But, as Nicholas points out in her comprehensive book — and Charney confirms in “Stealing the Mystic Lamb” — the Nazis quickly surpassed the French when it came to art theft, stealing from Jewish families in the beginning and looting throughout German-occupied Europe — including France — as the war progressed. Hitler, an art student in his youth in Vienna, fancied himself an expert on the subject, as did avid looter of European art Hermann Goering. In fact, there was a rivalry among the top Nazi leaders for desired art works.
The discovery of a major part of van Eyck’s Ghent Altarpiece during the closing months of World War II reads like a spy thriller. The book opens with the Ghent Altarpiece and concludes with the discovery of it in a very unusual place. I’m treating this like a novel, so I won’t spoil it by saying where.
Noah Charney is the author of “The Art Thief” and is the founding director of The Association for Research into Crimes Against Art, an international non-profit think tank. His work in the field of art crime has been praised in such forums as The New York Times Magazine, Time magazine, Vanity Fair, Vogue, BBC Radio, and NPR. Currently professor of art history at the American University of Rome, he lives in Italy with his wife, Urska, and their Peruvian Hairless dog Hubert van Eyck. Find the author online at: http://www.noahcharney.com/
Irresistible: How the Ghent Altarpiece Became the World’s Most Frequently Stolen Artwork
The Ghent Altarpiece with its panels open
By Andrew Russeth
Published: November 12, 2010
A tiny city in a small European country, the medieval enclave of Ghent, Belgium, is home today to just under a quarter million people. It is also the current residence of a 15th-century artwork — a sumptuous, sprawling, and theologically complex 12-panel altarpiece known variously as the Ghent Altarpiece, “The Mystic Lamb,” or, in Flemish, “Het Lam Gods” (“The Lamb of God”) — that scholars consider to be one of the great masterpieces of Western civilization.
In a crowded and competitive field of admirers, one of the altarpiece’s most ardent contemporary devotees is Noah Charney, the author of a new history called “Stealing the Mystic Lamb” (PublicAffairs; $27.95) that ascribes another superlative to the piece: the world’s most frequently stolen artwork. In the book, with the breathless voice of a lover smitten with the one that got away (again and again), Charney charts the wrangling over a work that “collectors, dukes, generals, kings, and entire armies desired to such an extent that they killed, stole, and altered the strategic course of war to possess.”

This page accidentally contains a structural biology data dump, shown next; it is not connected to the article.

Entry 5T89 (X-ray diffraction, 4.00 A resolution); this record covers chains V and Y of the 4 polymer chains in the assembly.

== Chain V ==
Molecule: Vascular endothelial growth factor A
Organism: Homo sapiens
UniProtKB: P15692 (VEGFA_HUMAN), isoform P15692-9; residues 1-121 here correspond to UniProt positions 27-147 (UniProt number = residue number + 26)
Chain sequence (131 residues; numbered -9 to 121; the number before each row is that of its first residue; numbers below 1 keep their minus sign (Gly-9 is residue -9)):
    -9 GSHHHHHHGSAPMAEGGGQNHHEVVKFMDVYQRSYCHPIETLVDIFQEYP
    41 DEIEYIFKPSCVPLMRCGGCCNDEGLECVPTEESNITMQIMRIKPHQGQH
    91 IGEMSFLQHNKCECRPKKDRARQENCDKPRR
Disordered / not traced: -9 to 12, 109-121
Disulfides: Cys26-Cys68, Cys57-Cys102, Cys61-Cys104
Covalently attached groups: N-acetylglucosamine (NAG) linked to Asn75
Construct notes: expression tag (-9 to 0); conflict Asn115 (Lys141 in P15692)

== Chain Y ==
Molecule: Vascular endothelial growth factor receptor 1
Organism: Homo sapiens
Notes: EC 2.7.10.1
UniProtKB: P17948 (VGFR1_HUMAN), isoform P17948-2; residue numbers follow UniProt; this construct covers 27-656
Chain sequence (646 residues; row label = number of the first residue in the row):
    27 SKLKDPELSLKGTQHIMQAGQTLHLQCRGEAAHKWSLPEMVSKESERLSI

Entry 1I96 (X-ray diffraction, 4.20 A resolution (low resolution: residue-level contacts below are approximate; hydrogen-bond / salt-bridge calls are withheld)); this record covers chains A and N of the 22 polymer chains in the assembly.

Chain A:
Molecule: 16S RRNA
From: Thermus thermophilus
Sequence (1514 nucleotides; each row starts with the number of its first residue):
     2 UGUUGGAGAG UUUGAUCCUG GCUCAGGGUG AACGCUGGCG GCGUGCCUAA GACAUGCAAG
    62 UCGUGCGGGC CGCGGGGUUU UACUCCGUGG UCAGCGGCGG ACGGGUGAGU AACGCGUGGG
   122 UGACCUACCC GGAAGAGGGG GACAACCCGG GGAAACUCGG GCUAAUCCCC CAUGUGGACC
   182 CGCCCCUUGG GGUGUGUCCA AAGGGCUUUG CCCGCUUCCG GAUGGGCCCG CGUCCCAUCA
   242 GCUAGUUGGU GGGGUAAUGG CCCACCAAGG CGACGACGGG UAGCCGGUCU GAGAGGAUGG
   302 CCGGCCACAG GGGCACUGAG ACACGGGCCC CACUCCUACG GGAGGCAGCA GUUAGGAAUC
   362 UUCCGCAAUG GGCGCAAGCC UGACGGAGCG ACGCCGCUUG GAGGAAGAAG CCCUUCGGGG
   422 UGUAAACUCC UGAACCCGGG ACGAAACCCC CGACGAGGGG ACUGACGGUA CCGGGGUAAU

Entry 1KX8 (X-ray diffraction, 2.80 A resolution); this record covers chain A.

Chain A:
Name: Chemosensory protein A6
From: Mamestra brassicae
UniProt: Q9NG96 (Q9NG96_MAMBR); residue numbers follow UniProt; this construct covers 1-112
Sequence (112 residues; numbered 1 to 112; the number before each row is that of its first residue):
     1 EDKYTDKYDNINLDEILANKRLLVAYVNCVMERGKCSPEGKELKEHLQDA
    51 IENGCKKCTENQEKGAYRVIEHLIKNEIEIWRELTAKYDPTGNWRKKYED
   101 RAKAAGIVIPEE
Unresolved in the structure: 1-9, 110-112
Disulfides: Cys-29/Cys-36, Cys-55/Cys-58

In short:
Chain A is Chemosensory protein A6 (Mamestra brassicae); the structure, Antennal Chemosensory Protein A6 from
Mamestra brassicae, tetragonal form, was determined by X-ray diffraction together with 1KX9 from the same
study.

When it comes to altarpiece, “both the art and the artist are cloaked in mysteries,” Charney writes. The founding director of a group called the Association for Research Into Crimes Against Art, he sees himself as just the man to reveal its secrets — as a detective par excellence — and his narrative often takes the tone of a thriller. However, as he is quick to acknowledge, much about the painting and the mischief it inspired is in dispute, making the book a richly compelling, if occasionally frustrating, read. Forthwith, ARTINFO provides a brief guide to Ghent Altarpiece’s 500-plus-year history, during which time it was officially censored, repeatedly dismembered, and stalked by Hitler.
Like what you see? Sign up for ARTINFO’s weekly newsletter to get the latest on the market, emerging artists, auctions, galleries, museums, and more.
WHO PAINTED IT?
The altarpiece’s arcane iconography has been the subject of scholarly debate for centuries, and it doesn’t help that even the basic identity of the work’s maker is in dispute. Though Jan van Eyck (familiar to art history students as the red-turbaned gentleman who graces the cover of the latest edition of “Janson’s History of Art”) was long considered responsible, an inscription was discovered in 1823 that said a “Hubert van Eyck” — Jan’s brother, according to old records — actually conceived and began it. (Charney proclaims that the discovery was akin to learning that “Larry da Vinci” started his brother’s “Last Supper.”)